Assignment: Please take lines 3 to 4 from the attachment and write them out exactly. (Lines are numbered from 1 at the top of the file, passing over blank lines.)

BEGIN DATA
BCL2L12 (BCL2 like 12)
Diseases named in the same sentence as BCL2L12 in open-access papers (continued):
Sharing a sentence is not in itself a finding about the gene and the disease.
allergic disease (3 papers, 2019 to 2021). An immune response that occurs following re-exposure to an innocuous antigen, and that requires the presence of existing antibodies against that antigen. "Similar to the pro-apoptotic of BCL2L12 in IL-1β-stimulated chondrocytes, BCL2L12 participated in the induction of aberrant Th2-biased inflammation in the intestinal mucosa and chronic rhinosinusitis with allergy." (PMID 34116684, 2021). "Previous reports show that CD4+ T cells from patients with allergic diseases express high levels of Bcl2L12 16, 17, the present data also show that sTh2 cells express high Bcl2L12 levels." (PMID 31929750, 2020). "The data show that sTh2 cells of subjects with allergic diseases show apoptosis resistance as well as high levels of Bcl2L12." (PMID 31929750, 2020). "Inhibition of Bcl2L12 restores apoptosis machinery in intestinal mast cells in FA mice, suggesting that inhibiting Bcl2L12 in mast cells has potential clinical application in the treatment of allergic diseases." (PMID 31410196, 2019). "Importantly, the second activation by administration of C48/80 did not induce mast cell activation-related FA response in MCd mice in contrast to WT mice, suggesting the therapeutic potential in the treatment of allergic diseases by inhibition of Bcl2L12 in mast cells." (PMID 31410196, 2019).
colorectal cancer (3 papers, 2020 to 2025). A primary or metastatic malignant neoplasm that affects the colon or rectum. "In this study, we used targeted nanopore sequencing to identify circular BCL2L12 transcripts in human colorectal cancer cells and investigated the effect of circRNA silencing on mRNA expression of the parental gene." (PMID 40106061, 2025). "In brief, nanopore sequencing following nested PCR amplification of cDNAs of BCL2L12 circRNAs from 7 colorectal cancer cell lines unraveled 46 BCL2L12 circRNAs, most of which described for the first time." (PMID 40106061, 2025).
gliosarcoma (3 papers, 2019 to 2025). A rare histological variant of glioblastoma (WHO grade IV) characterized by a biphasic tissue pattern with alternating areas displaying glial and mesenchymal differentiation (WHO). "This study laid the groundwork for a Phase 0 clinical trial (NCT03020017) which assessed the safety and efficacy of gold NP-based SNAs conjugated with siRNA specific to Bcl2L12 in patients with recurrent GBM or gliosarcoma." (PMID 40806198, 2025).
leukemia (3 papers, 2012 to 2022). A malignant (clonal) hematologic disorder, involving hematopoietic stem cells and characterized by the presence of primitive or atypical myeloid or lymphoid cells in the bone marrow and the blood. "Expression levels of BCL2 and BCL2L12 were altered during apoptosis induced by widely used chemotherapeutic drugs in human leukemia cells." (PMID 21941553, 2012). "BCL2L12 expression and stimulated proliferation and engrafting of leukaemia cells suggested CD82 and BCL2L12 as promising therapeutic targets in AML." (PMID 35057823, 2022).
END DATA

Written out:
Sharing a sentence is not in itself a finding about the gene and the disease.
allergic disease (3 papers, 2019 to 2021). An immune response that occurs following re-exposure to an innocuous antigen, and that requires the presence of existing antibodies against that antigen. "Similar to the pro-apoptotic of BCL2L12 in IL-1β-stimulated chondrocytes, BCL2L12 participated in the induction of aberrant Th2-biased inflammation in the intestinal mucosa and chronic rhinosinusitis with allergy." (PMID 34116684, 2021). "Previous reports show that CD4+ T cells from patients with allergic diseases express high levels of Bcl2L12 16, 17, the present data also show that sTh2 cells express high Bcl2L12 levels." (PMID 31929750, 2020). "The data show that sTh2 cells of subjects with allergic diseases show apoptosis resistance as well as high levels of Bcl2L12." (PMID 31929750, 2020). "Inhibition of Bcl2L12 restores apoptosis machinery in intestinal mast cells in FA mice, suggesting that inhibiting Bcl2L12 in mast cells has potential clinical application in the treatment of allergic diseases." (PMID 31410196, 2019). "Importantly, the second activation by administration of C48/80 did not induce mast cell activation-related FA response in MCd mice in contrast to WT mice, suggesting the therapeutic potential in the treatment of allergic diseases by inhibition of Bcl2L12 in mast cells." (PMID 31410196, 2019).